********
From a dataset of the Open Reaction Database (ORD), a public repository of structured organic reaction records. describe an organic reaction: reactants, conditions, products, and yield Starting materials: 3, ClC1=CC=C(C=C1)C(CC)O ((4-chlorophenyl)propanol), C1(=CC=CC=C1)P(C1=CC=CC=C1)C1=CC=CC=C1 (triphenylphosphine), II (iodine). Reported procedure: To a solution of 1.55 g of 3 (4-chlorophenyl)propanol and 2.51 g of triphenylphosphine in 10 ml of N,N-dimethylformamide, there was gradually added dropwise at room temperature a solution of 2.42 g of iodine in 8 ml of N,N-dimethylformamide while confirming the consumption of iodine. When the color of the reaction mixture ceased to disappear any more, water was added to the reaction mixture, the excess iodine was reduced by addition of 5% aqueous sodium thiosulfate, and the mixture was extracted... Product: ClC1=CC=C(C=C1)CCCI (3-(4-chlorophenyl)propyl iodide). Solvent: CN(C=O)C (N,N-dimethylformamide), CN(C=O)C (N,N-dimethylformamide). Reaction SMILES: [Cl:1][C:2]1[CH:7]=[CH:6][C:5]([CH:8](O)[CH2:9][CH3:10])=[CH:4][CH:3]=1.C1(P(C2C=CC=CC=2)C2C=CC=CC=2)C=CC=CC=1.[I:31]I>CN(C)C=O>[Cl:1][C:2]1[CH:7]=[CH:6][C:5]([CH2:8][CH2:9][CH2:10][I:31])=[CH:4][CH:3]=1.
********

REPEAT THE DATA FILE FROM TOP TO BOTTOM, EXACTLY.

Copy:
From a dataset of the Open Reaction Database (ORD), a public repository of structured organic reaction records. describe an organic reaction: reactants, conditions, products, and yield Starting materials: 3, ClC1=CC=C(C=C1)C(CC)O ((4-chlorophenyl)propanol), C1(=CC=CC=C1)P(C1=CC=CC=C1)C1=CC=CC=C1 (triphenylphosphine), II (iodine). Reported procedure: To a solution of 1.55 g of 3 (4-chlorophenyl)propanol and 2.51 g of triphenylphosphine in 10 ml of N,N-dimethylformamide, there was gradually added dropwise at room temperature a solution of 2.42 g of iodine in 8 ml of N,N-dimethylformamide while confirming the consumption of iodine. When the color of the reaction mixture ceased to disappear any more, water was added to the reaction mixture, the excess iodine was reduced by addition of 5% aqueous sodium thiosulfate, and the mixture was extracted... Product: ClC1=CC=C(C=C1)CCCI (3-(4-chlorophenyl)propyl iodide). Solvent: CN(C=O)C (N,N-dimethylformamide), CN(C=O)C (N,N-dimethylformamide). Reaction SMILES: [Cl:1][C:2]1[CH:7]=[CH:6][C:5]([CH:8](O)[CH2:9][CH3:10])=[CH:4][CH:3]=1.C1(P(C2C=CC=CC=2)C2C=CC=CC=2)C=CC=CC=1.[I:31]I>CN(C)C=O>[Cl:1][C:2]1[CH:7]=[CH:6][C:5]([CH2:8][CH2:9][CH2:10][I:31])=[CH:4][CH:3]=1.